‘Django Unchained’ is a Crowd Pleasing Period Piece


Quentin Tarantino ranks as one of the most versatile directors in Hollywood, dabbling in genres, finding the boundaries of those genres, and completely redefining those boundaries. His latest film, Django Unchained, continues this tradition. This spaghetti western/revenge film reinvents a long-revered genre, keeping key elements in place while adding copious amounts of blood and swearing. Did you expect anything less from the same guy who directed Pulp Fiction and Reservoir Dogs?

It’s two years before the Civil War begins. Django, a slave, is sold to a pair of slavers and separated from his wife, Broomhilda. It seems he will never see her again until his chance for freedom comes in the form of the bounty hunter Dr. King Schultz. Schultz seeks his help in tracking down the notorious Brittle brothers, a group of criminals with a hefty price on their heads. One job after another leads the unlikely duo to the slave owner Calvin Candie, who currently owns Django’s lost wife. Can Django and Schultz escape Candie’s clutches with Broomhilda-and their lives?

Jamie Foxx nails his portrayal of Django, presenting him as a quiet, reserved slave seething with rage beneath a calm surface. This rage is made clear as he shoots down anyone who crosses him, a merciless glint in his eyes. Foxx shows his chops here, and an Oscar nomination may be in the near future for him.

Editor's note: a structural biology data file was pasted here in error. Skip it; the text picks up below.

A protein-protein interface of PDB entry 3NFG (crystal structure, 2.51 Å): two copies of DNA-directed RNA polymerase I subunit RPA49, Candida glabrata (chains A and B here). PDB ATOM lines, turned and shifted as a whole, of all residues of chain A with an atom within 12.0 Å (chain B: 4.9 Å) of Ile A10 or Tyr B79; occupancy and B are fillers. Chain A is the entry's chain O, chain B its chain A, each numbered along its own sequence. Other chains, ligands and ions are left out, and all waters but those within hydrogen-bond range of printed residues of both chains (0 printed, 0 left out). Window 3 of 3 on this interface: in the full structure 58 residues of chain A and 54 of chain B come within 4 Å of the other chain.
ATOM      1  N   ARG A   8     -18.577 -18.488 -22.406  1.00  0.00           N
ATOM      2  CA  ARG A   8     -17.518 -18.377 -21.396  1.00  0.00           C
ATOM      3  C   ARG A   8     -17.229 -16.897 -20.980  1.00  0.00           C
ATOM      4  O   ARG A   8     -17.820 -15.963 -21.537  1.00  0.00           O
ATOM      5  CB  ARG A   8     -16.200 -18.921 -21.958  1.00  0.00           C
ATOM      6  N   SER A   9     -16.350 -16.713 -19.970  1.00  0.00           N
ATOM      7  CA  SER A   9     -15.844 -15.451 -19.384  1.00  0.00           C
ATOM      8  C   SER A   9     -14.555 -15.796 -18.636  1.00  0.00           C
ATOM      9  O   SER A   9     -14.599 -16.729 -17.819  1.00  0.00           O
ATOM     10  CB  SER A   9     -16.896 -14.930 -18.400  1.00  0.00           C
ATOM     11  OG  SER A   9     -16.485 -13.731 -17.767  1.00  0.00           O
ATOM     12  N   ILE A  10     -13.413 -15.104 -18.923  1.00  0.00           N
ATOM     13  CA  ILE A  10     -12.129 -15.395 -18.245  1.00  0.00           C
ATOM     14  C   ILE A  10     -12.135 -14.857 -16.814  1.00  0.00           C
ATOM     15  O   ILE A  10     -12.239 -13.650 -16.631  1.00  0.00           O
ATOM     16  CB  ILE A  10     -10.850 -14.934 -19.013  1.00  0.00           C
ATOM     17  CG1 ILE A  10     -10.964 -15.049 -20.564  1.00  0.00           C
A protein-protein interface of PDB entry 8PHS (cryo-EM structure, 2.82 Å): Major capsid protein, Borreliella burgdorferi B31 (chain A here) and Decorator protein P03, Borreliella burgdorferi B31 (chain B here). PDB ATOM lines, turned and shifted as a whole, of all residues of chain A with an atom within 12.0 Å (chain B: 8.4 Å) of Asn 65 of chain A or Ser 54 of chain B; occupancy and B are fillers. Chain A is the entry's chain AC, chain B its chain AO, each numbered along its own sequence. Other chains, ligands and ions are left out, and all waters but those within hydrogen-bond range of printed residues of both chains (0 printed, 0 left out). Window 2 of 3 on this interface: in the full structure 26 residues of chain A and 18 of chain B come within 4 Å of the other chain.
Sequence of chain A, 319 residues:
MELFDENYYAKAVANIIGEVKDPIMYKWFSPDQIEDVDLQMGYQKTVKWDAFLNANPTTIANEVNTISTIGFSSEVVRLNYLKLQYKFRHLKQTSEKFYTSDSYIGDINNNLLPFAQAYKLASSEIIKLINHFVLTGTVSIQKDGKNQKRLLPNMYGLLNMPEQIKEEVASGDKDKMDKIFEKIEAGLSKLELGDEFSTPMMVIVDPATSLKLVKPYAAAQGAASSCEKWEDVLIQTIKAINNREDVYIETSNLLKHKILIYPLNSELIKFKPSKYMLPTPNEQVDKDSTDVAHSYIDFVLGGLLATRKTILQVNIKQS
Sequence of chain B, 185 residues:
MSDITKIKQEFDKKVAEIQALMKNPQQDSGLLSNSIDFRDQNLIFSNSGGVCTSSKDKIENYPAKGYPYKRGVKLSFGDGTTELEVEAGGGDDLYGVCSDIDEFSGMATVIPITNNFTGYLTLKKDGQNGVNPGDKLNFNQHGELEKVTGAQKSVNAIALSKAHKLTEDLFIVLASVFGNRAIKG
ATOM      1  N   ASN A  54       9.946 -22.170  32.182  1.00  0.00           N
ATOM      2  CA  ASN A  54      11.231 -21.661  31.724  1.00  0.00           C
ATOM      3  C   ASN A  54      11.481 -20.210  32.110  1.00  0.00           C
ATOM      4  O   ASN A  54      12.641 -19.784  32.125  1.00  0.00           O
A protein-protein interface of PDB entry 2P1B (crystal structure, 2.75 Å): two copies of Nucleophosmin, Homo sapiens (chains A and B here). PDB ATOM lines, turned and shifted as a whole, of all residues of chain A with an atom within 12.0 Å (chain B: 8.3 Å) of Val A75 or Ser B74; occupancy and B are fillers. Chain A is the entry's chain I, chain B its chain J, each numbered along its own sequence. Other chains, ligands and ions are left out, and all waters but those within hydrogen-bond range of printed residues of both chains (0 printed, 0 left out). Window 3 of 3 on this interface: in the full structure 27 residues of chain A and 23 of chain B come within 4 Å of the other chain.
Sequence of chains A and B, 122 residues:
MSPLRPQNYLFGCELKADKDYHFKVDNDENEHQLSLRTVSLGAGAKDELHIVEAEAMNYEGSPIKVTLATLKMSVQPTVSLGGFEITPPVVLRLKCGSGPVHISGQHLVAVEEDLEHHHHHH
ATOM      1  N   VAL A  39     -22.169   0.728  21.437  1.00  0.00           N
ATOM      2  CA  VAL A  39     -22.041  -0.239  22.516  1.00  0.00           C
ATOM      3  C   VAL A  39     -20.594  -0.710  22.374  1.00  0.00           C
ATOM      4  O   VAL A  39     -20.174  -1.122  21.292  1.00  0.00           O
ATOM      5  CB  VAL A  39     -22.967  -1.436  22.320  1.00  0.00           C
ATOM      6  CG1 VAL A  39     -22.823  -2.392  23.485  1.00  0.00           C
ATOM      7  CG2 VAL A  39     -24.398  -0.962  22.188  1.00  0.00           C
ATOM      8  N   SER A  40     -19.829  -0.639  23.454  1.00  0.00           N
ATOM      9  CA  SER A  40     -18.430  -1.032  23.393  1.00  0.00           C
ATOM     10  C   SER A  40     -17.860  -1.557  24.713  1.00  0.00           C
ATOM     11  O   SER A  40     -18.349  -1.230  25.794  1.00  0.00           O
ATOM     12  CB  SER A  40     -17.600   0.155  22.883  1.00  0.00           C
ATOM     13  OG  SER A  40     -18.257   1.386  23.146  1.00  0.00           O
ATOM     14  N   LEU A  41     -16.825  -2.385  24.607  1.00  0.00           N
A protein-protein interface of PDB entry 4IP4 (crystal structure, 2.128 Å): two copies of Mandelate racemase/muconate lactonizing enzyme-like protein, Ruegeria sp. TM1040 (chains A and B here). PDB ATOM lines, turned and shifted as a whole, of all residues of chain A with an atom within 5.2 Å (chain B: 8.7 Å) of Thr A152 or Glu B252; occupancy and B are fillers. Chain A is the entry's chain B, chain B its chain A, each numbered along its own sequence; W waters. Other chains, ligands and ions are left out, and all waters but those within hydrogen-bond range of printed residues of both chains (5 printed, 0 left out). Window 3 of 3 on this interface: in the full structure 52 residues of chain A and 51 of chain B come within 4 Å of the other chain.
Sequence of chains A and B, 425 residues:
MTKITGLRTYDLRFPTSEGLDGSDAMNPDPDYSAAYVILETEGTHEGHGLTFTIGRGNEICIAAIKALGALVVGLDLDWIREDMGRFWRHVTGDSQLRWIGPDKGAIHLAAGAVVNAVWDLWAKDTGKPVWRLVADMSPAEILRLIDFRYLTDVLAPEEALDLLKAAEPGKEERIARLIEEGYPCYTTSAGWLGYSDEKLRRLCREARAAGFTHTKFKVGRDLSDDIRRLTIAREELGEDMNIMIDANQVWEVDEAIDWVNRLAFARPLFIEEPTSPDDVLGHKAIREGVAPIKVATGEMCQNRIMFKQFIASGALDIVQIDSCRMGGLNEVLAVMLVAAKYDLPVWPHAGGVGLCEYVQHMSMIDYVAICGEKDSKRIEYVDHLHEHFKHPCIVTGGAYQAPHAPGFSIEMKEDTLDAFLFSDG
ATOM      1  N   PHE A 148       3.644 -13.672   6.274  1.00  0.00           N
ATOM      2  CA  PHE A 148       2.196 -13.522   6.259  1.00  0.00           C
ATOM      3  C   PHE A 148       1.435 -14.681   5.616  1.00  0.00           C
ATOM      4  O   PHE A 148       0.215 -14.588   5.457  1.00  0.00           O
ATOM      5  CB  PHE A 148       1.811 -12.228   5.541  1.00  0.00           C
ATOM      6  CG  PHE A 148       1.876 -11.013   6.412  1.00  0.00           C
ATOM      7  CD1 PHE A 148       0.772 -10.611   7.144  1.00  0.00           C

Christoph Waltz delivers a standout performance as Dr. King Schultz, who turns out to be the most memorable character in the film. Waltz steps into Schultz’s shoes and becomes the character. It’s likely that little acting was actually needed for him because he has such natural talent and command of the character.

Leonardo DiCaprio shines in what may be his finest performance to date. He holds nothing back, presenting Calvin Candie as a ruthless man with a love for money, business, and nothing else. DiCaprio develops the character well, despite the fact he is only in around a third of the movie.

Samuel L. Jackson plays Stephen, Candie’s most loyal slave. Jackson’s side-splitting performance will likely win audiences over instantly, which is typical for him. His appearance makes an already outstanding film even more fun.

Django Unchained serves not only as a spaghetti western but also as a period piece. Many will be repelled by the film’s excessive use of certain words, but it is important to consider the time in which it takes place. That being said, Tarantino could have eased up a bit on the usage of these words, but all in all he does a superb job at capturing the language of pre-Civil War United States.

Some of Tarantino’s creative choices, especially in this film, seem to be made purely for shock value. This works both for and against him. On one hand, many like his bold style and tendency to cross lines. It’s refreshing and few filmmakers are willing to do it. On the other, some may find his style tasteless and unnecessary.

Aside from overusing racial slurs, Tarantino’s latest endeavor is both wildly entertaining and immensely enjoyable. Those itching for fun, violent, and shocking fare will have a blast with Django Unchained.

4.5/5 stars


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